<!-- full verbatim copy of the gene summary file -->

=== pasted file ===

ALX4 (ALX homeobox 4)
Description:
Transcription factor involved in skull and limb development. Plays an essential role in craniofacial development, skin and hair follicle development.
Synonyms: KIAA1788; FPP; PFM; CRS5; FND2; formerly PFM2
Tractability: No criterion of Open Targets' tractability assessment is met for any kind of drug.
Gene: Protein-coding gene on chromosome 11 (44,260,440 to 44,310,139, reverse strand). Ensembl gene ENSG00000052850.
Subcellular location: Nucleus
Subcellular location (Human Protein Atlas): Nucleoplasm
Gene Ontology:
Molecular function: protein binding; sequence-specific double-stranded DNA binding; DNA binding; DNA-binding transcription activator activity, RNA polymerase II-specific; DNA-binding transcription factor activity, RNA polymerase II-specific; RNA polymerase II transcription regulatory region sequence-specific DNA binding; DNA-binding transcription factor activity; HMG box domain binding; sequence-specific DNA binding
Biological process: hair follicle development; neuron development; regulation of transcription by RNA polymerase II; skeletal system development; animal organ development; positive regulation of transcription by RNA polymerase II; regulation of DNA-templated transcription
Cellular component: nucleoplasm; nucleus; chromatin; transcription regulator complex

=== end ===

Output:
ALX4 (ALX homeobox 4)
Description:
Transcription factor involved in skull and limb development. Plays an essential role in craniofacial development, skin and hair follicle development.
Synonyms: KIAA1788; FPP; PFM; CRS5; FND2; formerly PFM2
Tractability: No criterion of Open Targets' tractability assessment is met for any kind of drug.
Gene: Protein-coding gene on chromosome 11 (44,260,440 to 44,310,139, reverse strand). Ensembl gene ENSG00000052850.
Subcellular location: Nucleus
Subcellular location (Human Protein Atlas): Nucleoplasm
Gene Ontology:
Molecular function: protein binding; sequence-specific double-stranded DNA binding; DNA binding; DNA-binding transcription activator activity, RNA polymerase II-specific; DNA-binding transcription factor activity, RNA polymerase II-specific; RNA polymerase II transcription regulatory region sequence-specific DNA binding; DNA-binding transcription factor activity; HMG box domain binding; sequence-specific DNA binding
Biological process: hair follicle development; neuron development; regulation of transcription by RNA polymerase II; skeletal system development; animal organ development; positive regulation of transcription by RNA polymerase II; regulation of DNA-templated transcription
Cellular component: nucleoplasm; nucleus; chromatin; transcription regulator complex